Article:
Cuba’s family farms grow again

Times Staff Writer

Speckled chickens in Geraldo Pinera’s garden will be on his family’s dinner table soon, stewed with herbs and tomatoes and garnished with creamy slices of the avocados now ripening on a pair of spindly trees.

Pinera, a member of a 25-family farming cooperative in this village outside Havana, tends a private half-acre plot tucked between the state-owned mango orchards where he works a day job. He raises guava, passion fruit, sweet potatoes and poultry to augment a $20 monthly income and the government ration of starches.

Like other Cuban families, the Pineras are eating more fruits and vegetables as a result of a national campaign to boost food output and curb costly imports. Their efforts represent a small but significant step toward the government’s ultimate goal to vastly reduce its dependence on more efficient foreign producers, especially for favorite foods such as rice, meat and dairy.

President Raul Castro spurred the planting of idle lands around cities with a series of reforms in recent months aimed at improving self-sufficiency. The moves included making land available free to those willing to till it and easing a strangling national bureaucracy that once controlled a farmer’s every step, from seed procurement to sales price.

Castro has unleashed an ambitious effort to lift output of high-ticket items, raising prices paid to meat and milk producers and freeing growers from obligations to sell their food to the state.


He has made seeds, tools and fertilizers available through a new network of country stores and challenged a population that is 80% urban to grow what it eats.

But a swift expansion in meat and dairy production remains a daunting task, as few farming co-ops have money to pay for cattle even when the prices for their products are increasingly enticing. Predictions of quick results appear to echo the excess ambition of the failed drive in 1970 to harvest 10 million tons of sugar and the unfulfilled plans of past decades to provide each family with its own milk cow.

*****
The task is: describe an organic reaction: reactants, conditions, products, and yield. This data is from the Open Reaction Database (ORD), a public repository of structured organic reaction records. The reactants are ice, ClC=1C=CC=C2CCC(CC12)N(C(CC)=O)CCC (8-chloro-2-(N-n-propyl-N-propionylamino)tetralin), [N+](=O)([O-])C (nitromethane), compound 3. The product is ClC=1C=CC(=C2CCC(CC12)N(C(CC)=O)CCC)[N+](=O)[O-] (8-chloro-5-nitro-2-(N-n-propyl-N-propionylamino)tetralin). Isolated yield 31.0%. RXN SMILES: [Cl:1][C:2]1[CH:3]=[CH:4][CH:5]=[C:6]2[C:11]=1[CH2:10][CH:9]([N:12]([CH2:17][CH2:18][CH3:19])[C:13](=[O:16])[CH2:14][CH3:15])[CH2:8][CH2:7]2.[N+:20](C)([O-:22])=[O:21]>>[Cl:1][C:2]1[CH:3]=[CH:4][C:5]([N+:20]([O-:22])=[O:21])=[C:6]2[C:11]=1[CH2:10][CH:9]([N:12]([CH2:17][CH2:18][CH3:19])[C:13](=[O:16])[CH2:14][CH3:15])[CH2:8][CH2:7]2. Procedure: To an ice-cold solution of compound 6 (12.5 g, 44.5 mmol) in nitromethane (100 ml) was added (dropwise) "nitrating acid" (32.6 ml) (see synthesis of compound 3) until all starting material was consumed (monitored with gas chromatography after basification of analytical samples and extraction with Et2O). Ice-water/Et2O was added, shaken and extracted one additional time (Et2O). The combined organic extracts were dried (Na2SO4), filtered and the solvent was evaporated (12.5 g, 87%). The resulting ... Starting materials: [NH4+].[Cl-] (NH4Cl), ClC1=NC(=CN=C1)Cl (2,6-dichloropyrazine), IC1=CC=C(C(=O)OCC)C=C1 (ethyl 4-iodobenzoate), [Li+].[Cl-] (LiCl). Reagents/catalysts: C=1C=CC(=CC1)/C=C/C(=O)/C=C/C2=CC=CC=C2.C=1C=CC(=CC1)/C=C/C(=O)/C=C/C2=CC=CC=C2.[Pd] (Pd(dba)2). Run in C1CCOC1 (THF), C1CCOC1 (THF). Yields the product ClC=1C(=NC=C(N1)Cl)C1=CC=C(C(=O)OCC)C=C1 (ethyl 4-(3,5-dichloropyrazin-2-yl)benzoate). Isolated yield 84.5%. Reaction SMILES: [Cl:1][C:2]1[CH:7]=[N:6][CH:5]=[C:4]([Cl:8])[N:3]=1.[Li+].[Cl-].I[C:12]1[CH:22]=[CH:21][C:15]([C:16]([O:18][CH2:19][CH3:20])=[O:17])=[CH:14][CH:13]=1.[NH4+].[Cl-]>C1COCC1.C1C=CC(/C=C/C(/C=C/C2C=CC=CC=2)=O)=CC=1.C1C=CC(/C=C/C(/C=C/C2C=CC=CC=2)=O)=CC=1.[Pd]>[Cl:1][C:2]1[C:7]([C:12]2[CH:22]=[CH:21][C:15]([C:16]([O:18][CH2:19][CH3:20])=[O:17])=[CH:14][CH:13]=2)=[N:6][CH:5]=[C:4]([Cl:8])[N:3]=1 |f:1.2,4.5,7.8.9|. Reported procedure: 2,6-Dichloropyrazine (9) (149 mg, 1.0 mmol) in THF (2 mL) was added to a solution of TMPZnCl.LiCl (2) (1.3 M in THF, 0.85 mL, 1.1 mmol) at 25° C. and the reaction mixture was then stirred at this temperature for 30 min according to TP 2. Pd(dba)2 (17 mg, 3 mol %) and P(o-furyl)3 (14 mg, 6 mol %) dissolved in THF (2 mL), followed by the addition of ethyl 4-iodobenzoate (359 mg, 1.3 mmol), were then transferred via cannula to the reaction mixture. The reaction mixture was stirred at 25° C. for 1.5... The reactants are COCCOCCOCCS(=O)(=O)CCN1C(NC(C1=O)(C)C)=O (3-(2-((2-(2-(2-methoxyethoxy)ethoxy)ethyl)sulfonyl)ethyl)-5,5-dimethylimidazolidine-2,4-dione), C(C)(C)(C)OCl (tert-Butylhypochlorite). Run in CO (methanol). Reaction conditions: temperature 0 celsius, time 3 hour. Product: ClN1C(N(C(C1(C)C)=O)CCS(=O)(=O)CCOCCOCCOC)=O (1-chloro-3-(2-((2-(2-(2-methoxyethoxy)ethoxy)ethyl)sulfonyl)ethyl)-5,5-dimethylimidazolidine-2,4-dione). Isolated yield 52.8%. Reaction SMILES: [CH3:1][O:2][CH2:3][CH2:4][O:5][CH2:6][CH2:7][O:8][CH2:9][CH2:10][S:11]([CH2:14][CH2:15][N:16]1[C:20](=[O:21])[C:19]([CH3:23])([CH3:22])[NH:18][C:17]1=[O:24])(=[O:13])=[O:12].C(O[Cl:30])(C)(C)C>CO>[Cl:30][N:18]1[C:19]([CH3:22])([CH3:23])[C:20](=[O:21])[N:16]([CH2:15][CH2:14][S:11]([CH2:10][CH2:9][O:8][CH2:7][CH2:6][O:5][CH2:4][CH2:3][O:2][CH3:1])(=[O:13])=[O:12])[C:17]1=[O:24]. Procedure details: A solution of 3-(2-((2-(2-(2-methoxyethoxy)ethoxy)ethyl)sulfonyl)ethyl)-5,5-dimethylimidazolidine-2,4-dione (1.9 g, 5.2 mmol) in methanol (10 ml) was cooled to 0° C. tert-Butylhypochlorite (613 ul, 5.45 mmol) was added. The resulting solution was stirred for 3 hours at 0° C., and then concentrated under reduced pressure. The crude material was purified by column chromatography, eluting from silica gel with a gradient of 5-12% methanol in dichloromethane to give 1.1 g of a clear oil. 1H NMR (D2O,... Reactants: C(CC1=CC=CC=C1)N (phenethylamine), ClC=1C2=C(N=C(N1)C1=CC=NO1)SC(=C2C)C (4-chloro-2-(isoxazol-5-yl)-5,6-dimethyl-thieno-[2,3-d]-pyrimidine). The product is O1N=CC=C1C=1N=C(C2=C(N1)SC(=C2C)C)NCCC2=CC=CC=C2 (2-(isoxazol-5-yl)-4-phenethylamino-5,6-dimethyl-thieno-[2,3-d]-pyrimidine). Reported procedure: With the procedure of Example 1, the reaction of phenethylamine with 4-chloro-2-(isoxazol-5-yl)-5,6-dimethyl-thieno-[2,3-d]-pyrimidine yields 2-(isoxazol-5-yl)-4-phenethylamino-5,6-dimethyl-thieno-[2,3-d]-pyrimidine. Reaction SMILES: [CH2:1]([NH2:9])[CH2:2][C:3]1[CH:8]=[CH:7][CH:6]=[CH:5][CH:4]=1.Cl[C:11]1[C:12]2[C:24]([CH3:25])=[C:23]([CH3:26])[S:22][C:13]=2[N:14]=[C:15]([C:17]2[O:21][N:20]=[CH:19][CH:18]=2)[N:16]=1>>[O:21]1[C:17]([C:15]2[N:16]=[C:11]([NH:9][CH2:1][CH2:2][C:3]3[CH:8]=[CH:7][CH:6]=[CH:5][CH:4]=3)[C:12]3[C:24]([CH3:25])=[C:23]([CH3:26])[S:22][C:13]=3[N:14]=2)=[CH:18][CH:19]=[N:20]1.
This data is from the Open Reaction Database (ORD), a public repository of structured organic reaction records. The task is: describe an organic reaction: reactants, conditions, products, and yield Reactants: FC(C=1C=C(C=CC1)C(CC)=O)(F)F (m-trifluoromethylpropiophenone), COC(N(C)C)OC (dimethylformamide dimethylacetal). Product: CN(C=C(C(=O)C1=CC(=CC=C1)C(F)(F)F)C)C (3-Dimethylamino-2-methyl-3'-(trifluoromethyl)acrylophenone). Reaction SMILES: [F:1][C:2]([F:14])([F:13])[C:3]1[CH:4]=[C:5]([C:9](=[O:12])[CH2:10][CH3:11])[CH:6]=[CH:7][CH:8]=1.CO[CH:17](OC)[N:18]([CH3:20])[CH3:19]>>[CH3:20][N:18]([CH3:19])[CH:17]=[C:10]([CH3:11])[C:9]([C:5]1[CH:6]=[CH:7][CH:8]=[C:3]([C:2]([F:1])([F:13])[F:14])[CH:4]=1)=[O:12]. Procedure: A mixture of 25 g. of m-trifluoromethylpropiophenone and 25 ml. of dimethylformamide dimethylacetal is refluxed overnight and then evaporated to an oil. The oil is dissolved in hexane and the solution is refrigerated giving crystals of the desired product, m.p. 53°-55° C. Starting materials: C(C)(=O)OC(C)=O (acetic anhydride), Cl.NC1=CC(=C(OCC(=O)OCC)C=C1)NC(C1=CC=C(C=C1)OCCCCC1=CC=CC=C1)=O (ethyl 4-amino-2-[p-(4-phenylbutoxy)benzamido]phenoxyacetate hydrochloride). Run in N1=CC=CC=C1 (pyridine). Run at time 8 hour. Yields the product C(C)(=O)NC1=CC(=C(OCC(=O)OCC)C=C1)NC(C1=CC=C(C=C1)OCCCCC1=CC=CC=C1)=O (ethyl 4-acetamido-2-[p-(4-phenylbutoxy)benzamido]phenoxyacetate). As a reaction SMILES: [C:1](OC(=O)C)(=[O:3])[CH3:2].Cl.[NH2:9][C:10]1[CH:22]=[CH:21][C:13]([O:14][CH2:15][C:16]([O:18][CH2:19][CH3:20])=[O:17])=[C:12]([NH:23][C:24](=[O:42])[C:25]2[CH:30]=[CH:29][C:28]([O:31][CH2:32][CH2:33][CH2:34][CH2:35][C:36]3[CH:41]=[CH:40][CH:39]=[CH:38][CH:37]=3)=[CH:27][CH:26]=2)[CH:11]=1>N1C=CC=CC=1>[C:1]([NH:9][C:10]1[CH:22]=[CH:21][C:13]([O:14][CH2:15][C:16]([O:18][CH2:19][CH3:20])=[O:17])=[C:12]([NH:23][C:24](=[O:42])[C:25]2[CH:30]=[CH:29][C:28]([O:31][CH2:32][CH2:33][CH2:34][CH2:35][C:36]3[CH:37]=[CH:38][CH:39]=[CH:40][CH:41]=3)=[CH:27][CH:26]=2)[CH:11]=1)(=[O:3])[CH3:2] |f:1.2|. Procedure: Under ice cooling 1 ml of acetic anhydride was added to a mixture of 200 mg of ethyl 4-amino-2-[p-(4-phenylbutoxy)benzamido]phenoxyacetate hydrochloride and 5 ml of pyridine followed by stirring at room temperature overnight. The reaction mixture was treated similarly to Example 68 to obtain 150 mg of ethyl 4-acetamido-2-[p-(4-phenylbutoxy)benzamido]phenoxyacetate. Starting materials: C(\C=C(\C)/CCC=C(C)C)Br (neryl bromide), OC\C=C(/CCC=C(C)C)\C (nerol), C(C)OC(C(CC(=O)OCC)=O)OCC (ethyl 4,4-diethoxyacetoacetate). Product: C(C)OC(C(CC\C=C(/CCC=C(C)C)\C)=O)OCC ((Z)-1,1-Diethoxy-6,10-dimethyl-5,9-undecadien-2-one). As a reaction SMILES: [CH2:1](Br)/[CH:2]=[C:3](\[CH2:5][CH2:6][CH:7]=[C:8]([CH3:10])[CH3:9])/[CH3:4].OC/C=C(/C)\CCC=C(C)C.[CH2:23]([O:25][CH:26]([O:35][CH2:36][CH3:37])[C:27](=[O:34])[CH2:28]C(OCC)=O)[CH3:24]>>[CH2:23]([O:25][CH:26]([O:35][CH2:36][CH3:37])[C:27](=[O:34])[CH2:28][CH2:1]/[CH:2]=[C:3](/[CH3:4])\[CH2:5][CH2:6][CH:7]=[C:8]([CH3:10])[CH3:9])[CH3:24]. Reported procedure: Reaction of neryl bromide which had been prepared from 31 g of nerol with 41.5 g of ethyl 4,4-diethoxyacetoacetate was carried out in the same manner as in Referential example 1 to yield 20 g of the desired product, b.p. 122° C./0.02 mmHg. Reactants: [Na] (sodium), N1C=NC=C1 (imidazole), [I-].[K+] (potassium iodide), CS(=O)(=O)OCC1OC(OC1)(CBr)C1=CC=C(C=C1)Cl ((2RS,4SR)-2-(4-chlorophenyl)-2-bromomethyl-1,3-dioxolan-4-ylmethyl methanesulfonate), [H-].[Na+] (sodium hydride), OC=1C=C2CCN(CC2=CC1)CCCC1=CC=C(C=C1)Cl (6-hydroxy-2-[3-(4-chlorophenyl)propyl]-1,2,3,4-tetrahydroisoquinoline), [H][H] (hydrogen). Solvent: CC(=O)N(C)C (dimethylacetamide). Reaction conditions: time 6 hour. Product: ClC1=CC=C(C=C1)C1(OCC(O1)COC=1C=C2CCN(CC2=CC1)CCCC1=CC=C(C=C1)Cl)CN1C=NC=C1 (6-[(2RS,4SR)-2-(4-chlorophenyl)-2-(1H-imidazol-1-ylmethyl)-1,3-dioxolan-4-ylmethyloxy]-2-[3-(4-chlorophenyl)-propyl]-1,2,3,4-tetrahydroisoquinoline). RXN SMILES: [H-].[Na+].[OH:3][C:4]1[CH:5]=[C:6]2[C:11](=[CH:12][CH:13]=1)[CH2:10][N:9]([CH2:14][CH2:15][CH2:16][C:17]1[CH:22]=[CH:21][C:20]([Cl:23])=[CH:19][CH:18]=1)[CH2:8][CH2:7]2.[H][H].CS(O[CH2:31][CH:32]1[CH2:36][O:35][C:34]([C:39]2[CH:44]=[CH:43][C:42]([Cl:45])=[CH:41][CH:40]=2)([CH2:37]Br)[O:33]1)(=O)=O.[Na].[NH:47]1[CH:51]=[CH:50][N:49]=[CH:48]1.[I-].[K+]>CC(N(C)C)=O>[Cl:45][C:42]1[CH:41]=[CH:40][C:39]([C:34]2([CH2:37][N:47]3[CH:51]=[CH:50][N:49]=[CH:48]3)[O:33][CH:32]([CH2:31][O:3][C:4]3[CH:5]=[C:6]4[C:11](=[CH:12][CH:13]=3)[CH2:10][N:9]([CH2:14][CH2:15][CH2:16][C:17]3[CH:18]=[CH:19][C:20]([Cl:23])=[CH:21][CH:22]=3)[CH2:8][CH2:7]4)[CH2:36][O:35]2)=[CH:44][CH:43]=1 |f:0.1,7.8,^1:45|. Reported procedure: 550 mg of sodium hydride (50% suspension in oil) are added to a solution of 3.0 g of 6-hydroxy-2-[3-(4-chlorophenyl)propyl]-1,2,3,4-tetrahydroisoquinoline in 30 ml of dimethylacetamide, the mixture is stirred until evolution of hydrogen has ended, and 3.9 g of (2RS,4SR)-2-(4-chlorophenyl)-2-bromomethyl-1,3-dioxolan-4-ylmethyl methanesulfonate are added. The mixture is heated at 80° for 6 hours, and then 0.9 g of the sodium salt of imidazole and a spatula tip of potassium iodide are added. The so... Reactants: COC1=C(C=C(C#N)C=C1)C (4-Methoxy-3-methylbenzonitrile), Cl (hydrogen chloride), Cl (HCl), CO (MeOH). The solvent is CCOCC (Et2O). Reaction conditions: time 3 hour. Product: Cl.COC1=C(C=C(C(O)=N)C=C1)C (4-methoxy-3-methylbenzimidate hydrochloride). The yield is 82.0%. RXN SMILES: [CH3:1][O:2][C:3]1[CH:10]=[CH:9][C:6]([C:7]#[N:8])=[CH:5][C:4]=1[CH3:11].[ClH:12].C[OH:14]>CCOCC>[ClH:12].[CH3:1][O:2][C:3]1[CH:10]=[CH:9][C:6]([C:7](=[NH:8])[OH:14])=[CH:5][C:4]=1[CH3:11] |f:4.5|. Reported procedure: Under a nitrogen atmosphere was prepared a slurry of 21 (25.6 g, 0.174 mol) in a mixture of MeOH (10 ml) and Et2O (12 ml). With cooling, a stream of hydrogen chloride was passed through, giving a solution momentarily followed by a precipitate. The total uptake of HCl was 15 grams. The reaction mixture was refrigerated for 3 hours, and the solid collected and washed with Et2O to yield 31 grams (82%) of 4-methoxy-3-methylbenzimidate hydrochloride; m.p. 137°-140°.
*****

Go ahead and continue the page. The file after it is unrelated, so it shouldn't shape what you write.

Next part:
The government expects to cut food imports by at least 5% next year, Deputy Agriculture Minister Juan Perez Lama told journalists in Havana in early June. He also predicted that rice imports could be halved within five years -- a herculean task considering that Cuba last year imported $170 million worth from Vietnam, China and the United States.

Cuban state enterprises grew about 10% of the 700,000 tons of rice consumed last year. Private farmers produced about twice that. Although 70% has to be imported, scholars point to the rise in the small-farm output begun a decade ago.

“It’s an impressive goal [to halve rice imports] but I do think Cuba is in a unique position to achieve it,” said Catherine Murphy, a San Francisco Bay Area sociologist working on development projects in Latin America.

Murphy lived in Havana during the late 1990s, when the country suffered severe food shortages after the loss of Soviet aid. That experience of having to swiftly replace imports is serving Cubans well now that food prices are rising around the world, she said.

The state food trade agency, Alimport, reported that rice costs had tripled this year.

In announcing cuts in public investments because of high fuel and food prices, Vice President Carlos Lage predicted that imported food would cost the government at least 50% more this year than last, when it spent $1.7 billion.